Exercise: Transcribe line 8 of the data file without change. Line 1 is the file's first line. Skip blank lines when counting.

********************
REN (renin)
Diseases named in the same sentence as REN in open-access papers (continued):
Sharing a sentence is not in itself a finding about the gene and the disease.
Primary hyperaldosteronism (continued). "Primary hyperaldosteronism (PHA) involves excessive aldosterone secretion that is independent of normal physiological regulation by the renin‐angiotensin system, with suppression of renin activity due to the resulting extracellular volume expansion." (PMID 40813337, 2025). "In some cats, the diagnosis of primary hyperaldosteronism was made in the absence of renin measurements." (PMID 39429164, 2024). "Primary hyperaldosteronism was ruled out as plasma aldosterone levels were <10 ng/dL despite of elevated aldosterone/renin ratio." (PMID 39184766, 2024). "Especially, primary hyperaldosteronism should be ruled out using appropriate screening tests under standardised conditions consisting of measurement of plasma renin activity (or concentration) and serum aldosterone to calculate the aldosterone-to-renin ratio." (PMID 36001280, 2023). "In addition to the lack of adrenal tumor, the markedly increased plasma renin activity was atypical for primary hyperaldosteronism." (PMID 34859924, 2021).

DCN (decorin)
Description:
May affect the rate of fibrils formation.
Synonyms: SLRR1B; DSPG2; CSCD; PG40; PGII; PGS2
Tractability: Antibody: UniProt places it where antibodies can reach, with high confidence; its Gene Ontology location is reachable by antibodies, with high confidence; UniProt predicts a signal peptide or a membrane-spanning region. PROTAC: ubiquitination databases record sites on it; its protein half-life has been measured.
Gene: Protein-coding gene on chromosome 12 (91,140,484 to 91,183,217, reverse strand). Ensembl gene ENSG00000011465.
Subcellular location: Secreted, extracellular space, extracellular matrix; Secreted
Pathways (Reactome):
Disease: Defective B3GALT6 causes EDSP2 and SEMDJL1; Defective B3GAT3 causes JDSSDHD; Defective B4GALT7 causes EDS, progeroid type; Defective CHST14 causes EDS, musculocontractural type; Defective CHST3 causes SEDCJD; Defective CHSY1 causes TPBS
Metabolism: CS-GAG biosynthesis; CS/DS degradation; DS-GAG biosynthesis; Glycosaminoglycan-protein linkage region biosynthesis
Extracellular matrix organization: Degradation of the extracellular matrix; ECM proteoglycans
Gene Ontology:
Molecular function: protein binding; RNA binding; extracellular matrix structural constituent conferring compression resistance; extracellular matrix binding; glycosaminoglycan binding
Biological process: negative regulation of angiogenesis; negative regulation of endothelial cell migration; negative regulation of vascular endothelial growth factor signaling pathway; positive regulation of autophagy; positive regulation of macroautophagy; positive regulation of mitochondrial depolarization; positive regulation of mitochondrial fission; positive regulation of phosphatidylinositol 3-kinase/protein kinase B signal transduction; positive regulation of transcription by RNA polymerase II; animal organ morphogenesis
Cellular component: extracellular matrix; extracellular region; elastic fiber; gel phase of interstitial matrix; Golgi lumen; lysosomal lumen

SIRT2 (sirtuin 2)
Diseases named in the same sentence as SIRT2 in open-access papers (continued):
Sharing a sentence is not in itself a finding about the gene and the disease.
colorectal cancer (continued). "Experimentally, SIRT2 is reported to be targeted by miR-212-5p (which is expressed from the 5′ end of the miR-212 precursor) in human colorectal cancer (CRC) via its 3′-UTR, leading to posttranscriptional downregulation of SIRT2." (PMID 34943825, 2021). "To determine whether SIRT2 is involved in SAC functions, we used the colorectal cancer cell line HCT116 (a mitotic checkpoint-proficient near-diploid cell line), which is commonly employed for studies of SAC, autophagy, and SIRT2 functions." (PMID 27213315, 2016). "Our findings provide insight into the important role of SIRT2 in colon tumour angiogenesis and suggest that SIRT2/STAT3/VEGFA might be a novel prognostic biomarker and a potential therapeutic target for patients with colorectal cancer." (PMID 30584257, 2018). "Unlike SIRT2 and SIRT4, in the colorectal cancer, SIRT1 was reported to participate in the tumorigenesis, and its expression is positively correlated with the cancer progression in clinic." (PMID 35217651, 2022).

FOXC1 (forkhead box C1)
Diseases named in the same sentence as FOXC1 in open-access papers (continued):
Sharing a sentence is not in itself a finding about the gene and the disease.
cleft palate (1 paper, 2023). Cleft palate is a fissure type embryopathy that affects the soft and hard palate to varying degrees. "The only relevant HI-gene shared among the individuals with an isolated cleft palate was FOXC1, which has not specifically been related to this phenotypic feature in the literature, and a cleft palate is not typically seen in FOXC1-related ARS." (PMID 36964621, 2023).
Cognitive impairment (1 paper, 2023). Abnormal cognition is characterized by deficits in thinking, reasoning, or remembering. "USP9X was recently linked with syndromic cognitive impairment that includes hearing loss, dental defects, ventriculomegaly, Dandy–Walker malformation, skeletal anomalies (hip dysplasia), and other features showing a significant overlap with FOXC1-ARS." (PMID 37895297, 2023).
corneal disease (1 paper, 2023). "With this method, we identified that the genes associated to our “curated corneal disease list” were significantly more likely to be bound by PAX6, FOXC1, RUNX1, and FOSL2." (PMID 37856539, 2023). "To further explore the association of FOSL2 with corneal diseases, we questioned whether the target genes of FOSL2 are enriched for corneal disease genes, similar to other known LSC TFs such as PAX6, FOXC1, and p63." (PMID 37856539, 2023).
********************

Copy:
Synonyms: SLRR1B; DSPG2; CSCD; PG40; PGII; PGS2